Journal funding is provided by the Social Sciences and Humanities Research Council (SSHRC), Aid to Scholarly Journals (ASJ). SSHRC is governed by a council appointed by the Canadian federal government to represent the interests of the academic, public and private sectors. The goal of SSHRC, ASJ is to increase dissemination, access to, and readership for, original research results in the social sciences and humanities through Canadian scholarly journals. It also assists Canadian journals as they seek to take advantage of advances in digital technologies. ASJ grants are awarded to help defray the costs of publishing scholarly articles, to assist with distribution costs, and to support Canadian journal organizations in transitioning to and maintaining digital formats. SSHRC recognizes that peer Canadian reviewed scholarly journals are a primary tool for fostering intellectual debate and inquiry.
This journal is committed to upholding the highest standards in research publication ethics. The editors are committed to eliminating plagiarism and other forms of publication misconduct and fraud within our journal. Any detected cases of misconduct are vigorously pursued. This journal fully endorses the COPE International Standards for Editors and Authors. As such, there are a number of responsibilities that all stakeholders are expected to uphold relating to the publication process. These responsibilities include, but are not limited to, the following statements.
Evaluate manuscripts solely on the basis of intellectual content.
Maintain confidentiality by not disclosing any information about the author, except to editors, editorial board members and/or the publisher, if appropriate.
Maintain confidentiality by not disclosing any information about the submitted manuscript, except to potential reviewers, editors, editorial board members and/or the publisher, if appropriate, until that manuscript has been rejected or published.
Ensure that the names, email addresses and other personal information entered in the journal site are used exclusively for the stated purposes of this journal and are not made available for any other purpose or to any other party.
Ensure that each submission is anonymously reviewed by at least two qualified peer reviewers.
Maintain objectivity in reviewing manuscripts, providing authors with constructive feedback that is free of personal criticism.
Not request any charge or fee to authors for article submission or processing.
Not accept funds, goods, services or other forms of sponsorship in exchange for publishing a manuscript.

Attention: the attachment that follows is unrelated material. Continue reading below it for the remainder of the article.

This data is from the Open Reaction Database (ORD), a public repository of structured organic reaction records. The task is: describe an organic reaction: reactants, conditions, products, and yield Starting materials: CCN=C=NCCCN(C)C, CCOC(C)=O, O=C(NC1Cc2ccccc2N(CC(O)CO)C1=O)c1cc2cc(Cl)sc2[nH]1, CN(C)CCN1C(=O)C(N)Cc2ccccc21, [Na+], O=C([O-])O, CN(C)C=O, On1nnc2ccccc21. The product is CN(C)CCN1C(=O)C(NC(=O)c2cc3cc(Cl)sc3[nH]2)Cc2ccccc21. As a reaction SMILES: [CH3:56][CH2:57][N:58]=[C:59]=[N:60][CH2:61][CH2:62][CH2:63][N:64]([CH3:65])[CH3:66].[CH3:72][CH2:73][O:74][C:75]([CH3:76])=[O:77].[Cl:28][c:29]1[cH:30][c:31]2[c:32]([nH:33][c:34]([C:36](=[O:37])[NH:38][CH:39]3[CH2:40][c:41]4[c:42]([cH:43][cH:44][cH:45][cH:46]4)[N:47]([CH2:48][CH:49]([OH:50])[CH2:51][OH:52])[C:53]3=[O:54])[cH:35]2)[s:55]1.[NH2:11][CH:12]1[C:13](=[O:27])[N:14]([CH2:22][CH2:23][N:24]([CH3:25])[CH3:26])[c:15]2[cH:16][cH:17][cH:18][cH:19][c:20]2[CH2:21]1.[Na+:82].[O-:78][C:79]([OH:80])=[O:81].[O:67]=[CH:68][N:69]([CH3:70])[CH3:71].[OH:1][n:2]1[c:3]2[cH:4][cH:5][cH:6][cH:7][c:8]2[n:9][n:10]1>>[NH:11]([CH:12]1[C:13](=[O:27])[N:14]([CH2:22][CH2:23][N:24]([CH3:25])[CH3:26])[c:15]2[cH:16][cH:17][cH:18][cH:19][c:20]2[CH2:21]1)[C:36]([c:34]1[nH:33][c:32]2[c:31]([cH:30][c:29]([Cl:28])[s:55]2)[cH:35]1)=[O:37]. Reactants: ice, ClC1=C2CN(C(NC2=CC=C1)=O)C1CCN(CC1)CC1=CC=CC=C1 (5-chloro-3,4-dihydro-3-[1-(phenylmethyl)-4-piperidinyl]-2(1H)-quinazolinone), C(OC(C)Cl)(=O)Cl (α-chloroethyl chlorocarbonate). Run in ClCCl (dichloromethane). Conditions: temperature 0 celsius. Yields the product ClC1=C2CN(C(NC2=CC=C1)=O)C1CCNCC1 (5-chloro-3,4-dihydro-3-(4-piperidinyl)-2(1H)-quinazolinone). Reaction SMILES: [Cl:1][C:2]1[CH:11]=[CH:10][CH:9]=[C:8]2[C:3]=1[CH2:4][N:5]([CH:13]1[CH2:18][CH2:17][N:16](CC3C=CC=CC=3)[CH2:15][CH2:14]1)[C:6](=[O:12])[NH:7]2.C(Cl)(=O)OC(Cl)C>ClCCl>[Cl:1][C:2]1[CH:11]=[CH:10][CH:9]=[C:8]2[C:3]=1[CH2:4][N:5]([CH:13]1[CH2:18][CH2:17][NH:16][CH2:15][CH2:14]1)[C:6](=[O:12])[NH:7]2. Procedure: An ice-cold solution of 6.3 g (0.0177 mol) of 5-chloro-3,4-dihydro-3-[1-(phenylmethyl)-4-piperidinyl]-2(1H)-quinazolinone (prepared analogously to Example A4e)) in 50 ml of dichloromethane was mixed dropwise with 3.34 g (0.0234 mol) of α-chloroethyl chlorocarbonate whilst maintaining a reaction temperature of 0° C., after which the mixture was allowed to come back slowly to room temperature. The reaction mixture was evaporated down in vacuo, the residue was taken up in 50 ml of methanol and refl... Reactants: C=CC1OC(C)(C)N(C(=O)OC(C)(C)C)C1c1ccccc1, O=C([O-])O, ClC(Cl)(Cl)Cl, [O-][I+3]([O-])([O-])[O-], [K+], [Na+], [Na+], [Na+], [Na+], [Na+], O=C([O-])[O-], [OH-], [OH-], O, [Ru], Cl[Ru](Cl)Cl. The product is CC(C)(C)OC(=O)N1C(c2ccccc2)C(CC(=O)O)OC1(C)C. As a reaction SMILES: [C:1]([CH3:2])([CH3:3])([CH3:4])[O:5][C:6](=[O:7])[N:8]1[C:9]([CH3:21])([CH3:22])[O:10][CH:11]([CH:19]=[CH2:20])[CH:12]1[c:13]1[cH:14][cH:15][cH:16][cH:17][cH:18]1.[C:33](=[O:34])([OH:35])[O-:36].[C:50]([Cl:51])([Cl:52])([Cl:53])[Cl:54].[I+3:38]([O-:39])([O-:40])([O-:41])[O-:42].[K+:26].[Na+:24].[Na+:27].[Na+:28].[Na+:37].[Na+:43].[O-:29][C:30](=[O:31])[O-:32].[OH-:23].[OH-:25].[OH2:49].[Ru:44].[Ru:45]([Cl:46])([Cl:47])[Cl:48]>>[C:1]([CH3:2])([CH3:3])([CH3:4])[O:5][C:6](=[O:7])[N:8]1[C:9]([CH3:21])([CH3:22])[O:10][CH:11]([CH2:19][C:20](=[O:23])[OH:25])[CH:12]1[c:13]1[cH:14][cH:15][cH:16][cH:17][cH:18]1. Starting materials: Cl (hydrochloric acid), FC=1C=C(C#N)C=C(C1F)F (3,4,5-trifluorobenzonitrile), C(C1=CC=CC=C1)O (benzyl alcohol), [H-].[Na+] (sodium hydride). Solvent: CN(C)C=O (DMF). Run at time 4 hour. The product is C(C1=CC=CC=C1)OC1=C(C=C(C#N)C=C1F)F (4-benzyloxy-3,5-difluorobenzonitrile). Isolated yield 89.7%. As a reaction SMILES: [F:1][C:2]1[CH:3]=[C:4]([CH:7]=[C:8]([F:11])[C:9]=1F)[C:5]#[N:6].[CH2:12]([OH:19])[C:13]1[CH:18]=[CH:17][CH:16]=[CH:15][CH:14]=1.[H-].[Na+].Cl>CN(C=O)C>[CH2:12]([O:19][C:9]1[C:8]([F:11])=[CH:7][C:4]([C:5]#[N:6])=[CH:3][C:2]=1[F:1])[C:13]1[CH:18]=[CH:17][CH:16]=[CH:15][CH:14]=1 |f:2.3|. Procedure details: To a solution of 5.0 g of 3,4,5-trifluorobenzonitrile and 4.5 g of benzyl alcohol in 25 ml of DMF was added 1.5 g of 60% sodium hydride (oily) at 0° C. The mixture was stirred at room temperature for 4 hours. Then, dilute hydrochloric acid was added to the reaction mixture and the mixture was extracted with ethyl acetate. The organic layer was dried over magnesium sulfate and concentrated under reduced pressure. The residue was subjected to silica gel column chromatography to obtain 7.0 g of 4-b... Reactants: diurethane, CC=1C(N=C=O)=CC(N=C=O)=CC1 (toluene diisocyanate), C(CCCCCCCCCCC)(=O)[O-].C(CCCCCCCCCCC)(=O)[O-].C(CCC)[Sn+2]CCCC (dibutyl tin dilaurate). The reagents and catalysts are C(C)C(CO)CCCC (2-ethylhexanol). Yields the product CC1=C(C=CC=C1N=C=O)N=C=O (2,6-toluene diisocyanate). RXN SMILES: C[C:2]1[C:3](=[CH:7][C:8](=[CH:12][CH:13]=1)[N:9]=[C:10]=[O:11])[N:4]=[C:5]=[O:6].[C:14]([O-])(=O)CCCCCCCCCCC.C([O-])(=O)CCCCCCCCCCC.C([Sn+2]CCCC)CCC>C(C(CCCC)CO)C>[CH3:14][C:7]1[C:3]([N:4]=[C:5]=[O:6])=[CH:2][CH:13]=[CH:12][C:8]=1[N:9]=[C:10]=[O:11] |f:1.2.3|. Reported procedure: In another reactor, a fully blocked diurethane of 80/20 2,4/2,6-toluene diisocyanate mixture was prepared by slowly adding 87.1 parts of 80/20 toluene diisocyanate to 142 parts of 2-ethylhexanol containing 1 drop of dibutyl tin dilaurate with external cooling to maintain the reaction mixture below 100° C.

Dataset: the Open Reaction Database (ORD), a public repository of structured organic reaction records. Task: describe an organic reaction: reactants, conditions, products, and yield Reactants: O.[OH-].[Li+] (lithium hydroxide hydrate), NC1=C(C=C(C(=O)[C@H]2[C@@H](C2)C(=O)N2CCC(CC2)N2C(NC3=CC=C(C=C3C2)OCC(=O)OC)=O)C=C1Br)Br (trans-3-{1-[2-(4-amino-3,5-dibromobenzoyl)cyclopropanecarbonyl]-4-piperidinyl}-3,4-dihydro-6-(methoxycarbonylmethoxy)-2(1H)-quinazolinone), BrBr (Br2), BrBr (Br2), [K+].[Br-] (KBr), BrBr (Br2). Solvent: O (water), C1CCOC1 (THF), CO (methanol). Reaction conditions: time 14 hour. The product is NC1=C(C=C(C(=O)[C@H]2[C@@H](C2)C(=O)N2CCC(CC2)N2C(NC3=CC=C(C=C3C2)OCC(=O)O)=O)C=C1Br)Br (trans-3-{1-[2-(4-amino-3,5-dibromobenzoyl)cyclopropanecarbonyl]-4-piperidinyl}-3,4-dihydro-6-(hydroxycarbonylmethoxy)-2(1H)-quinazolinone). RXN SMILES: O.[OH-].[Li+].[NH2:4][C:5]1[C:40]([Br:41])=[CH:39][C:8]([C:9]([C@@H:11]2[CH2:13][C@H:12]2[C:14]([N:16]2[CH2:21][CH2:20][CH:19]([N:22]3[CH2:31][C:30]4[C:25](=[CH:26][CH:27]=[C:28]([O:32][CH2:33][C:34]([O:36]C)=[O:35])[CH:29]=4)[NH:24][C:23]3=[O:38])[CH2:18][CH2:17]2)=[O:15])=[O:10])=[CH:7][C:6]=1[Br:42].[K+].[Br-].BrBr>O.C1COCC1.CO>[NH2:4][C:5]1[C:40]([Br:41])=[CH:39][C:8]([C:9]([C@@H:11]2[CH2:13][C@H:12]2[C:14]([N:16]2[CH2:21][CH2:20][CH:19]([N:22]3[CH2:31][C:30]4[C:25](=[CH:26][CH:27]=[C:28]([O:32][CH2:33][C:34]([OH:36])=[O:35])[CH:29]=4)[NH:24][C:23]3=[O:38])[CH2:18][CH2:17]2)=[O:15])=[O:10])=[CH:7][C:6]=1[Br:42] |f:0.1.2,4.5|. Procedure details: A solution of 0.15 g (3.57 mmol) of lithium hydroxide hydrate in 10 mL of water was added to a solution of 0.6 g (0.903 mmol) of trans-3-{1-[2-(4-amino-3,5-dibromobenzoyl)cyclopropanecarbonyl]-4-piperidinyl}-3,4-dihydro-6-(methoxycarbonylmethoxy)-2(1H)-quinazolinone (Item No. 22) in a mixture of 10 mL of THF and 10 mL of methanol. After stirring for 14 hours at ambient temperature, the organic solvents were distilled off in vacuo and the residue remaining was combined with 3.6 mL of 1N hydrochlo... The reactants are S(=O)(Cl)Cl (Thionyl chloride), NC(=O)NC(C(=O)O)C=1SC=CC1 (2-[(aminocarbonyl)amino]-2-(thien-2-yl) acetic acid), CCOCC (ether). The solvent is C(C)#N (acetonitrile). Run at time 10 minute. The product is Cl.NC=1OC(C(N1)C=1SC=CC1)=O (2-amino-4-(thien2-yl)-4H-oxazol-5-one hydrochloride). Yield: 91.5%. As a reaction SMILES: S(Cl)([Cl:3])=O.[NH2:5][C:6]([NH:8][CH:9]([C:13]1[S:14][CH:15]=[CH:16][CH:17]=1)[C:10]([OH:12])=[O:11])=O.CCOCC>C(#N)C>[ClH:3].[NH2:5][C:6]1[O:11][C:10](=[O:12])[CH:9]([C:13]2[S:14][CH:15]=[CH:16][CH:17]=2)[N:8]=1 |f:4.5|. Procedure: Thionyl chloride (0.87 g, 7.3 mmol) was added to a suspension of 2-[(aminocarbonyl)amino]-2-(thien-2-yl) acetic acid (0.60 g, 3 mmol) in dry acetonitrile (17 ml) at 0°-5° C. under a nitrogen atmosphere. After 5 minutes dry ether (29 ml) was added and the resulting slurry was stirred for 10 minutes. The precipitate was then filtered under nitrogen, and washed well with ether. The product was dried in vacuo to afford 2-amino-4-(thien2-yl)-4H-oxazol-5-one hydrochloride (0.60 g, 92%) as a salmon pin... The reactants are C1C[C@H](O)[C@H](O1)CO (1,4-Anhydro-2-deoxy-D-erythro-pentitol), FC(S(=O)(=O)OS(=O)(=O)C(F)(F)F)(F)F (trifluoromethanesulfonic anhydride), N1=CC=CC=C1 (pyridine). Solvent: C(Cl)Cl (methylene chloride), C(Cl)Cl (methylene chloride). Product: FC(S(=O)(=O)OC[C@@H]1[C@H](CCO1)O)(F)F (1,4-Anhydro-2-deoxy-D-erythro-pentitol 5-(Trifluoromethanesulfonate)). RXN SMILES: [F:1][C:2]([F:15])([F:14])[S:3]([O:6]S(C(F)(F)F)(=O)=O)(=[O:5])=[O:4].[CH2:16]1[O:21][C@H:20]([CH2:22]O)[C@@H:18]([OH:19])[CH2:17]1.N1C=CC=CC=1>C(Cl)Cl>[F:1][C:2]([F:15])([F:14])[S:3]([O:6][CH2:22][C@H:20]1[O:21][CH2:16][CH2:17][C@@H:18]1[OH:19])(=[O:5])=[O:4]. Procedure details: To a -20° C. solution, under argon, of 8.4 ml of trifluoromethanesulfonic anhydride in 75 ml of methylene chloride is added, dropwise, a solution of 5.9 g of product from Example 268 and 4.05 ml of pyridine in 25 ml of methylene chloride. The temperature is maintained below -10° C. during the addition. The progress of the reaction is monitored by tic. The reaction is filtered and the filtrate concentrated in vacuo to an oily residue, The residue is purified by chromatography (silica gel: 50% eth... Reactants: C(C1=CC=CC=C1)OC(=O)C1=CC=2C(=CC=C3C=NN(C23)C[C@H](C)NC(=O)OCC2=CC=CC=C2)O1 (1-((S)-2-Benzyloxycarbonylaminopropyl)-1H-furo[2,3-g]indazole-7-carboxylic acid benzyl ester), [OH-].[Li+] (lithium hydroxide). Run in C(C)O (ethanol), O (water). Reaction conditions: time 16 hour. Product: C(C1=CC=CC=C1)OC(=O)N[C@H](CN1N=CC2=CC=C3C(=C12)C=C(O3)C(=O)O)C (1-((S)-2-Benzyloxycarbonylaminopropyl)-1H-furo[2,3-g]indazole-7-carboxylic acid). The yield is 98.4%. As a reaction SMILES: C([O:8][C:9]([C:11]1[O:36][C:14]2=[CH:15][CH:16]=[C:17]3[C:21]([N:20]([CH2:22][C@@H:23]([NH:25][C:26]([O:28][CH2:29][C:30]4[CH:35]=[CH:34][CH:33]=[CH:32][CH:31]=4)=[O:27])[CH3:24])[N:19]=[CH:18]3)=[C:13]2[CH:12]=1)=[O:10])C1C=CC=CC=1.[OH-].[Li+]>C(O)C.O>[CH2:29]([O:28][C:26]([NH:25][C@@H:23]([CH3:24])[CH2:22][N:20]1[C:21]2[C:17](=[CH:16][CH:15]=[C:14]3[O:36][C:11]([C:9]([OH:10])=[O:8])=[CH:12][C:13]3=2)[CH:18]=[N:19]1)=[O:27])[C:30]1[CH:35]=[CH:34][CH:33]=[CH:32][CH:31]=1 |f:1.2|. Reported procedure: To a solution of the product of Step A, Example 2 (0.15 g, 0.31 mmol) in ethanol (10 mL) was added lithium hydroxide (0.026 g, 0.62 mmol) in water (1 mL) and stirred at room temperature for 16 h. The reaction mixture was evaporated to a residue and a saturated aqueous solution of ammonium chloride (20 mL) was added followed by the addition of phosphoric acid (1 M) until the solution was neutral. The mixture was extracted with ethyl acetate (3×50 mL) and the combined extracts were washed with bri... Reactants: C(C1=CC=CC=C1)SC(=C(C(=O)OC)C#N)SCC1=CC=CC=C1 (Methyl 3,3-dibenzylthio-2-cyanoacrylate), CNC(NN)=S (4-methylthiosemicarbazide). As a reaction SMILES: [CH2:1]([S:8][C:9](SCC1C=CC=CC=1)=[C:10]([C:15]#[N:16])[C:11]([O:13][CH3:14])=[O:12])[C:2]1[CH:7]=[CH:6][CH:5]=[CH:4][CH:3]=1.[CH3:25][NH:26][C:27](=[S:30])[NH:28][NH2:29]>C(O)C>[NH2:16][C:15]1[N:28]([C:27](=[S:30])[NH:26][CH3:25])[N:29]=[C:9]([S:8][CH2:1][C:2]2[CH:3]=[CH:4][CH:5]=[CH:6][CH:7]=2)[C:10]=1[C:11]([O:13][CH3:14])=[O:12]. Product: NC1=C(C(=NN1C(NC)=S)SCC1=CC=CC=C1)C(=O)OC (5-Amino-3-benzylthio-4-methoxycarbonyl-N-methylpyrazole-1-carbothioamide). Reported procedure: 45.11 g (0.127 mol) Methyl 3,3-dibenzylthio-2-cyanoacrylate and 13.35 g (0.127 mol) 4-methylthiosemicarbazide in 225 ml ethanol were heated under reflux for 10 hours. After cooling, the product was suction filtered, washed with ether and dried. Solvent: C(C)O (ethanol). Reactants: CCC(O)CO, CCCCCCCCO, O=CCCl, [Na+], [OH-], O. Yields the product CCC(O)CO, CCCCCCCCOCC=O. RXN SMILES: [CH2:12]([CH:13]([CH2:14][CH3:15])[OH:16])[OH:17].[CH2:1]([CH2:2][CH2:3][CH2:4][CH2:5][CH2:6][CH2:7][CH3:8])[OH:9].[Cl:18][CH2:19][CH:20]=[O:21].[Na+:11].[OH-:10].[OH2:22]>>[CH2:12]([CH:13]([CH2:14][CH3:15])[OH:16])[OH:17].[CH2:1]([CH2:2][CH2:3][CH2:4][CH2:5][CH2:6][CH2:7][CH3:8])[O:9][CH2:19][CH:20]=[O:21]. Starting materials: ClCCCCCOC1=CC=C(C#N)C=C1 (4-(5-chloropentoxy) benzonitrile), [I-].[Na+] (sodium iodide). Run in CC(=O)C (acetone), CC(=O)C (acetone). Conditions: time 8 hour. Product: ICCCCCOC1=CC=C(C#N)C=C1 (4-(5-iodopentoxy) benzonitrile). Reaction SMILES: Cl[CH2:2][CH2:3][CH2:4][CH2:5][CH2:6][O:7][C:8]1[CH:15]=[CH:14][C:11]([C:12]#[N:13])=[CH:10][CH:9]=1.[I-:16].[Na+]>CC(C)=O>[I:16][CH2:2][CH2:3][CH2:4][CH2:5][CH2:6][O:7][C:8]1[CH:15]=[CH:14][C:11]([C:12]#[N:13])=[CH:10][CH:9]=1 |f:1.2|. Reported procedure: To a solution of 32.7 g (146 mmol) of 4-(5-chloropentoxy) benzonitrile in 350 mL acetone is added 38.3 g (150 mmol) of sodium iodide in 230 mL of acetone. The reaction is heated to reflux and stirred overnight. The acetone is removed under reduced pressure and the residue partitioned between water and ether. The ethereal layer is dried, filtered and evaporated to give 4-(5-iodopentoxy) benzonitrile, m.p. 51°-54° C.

Take responsive action when there are ethical or conflict-of-interest concerns raised regarding a submitted manuscript or published paper. These actions will be determined on a case-by-case basis, and may result in a number of outcomes, including (but not limited to) amending the paper, publishing an erratum document or retracting the paper.
Ensure that their manuscript adheres to the highest standard of academic integrity and ethical practice.
Alert the editor(s) to any potential conflict(s) of interest related to the manuscript and/or study.
Submit a manuscript that is an entirely original work, that has not be copied in whole or in part from other works. If the manuscript contains copyrighted materials, the author should note this in their cover letter and forward letters of permission to the editor(s).
Provide the editor(s) with a letter stating that the manuscript is original material that has not been published and is not currently being considered for publication elsewhere.
Ensure that the work of others is cited and/or quoted accurately and completely. Plagiarism takes many forms. It is the author’s responsibility to ensure that their manuscript does not contain any plagiarized content.
Represent the research data that underlies the manuscript accurately.
Maintain accurate and complete copies of study data associated with the submitted manuscript.
If applicable, maintain accurate and complete records of ethics documentation for research involving human subjects from their home institution(s).
Make no knowingly fraudulent or inaccurate statements in the manuscript.
Provide enough detail in the methodology section of the manuscript to allow for the work to be replicated.
Limit authorship to individuals who made a significant contribution to the study and/or manuscript.
Report errors or inaccuracies in the manuscript to the editor immediately upon discovery so that efforts can be made to correct or retract the paper.
Maintain confidentiality by not disclosing any information about the submitted manuscript with anyone except the journal editors.
Provide a timely review that does not unnecessarily lengthen or hinder the peer review process.
Provide an accurate and objective review that contains constructive feedback and is free of personal criticism.
Provide meaningful feedback that contributes to the academic rigour of the paper and assists the editor in making an editorial decision.
Identify instances of unacknowledged sources within the manuscript to the best of their abilities.
Alert editors of any potential conflicts of interest in reviewing the manuscript, including conflicts related to the authors of a manuscript, content of a manuscript or funding sources related to the study.